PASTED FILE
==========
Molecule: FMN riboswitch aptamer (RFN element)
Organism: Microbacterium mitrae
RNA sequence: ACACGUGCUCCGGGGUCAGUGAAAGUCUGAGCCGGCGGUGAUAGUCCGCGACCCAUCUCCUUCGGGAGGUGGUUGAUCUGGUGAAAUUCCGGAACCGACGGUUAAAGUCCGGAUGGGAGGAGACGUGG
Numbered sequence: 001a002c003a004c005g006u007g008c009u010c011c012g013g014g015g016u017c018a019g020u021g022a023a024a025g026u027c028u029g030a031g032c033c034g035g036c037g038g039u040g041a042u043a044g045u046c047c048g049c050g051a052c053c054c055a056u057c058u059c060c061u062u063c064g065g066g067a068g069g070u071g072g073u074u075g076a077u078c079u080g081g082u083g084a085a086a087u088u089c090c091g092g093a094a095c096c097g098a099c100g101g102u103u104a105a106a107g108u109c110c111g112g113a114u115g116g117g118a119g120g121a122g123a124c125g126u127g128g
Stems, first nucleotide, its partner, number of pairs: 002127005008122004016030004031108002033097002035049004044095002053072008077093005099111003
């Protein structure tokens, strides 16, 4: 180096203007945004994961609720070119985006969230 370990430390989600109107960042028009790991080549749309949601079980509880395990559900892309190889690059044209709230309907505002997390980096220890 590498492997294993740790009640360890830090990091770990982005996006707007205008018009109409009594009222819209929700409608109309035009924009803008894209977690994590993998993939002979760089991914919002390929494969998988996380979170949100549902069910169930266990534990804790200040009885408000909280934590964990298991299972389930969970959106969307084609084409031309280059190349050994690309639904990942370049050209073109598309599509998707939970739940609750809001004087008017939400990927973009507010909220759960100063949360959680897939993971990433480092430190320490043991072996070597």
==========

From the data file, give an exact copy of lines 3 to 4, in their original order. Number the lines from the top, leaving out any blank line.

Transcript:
RNA sequence: ACACGUGCUCCGGGGUCAGUGAAAGUCUGAGCCGGCGGUGAUAGUCCGCGACCCAUCUCCUUCGGGAGGUGGUUGAUCUGGUGAAAUUCCGGAACCGACGGUUAAAGUCCGGAUGGGAGGAGACGUGG
Numbered sequence: 001a002c003a004c005g006u007g008c009u010c011c012g013g014g015g016u017c018a019g020u021g022a023a024a025g026u027c028u029g030a031g032c033c034g035g036c037g038g039u040g041a042u043a044g045u046c047c048g049c050g051a052c053c054c055a056u057c058u059c060c061u062u063c064g065g066g067a068g069g070u071g072g073u074u075g076a077u078c079u080g081g082u083g084a085a086a087u088u089c090c091g092g093a094a095c096c097g098a099c100g101g102u103u104a105a106a107g108u109c110c111g112g113a114u115g116g117g118a119g120g121a122g123a124c125g126u127g128g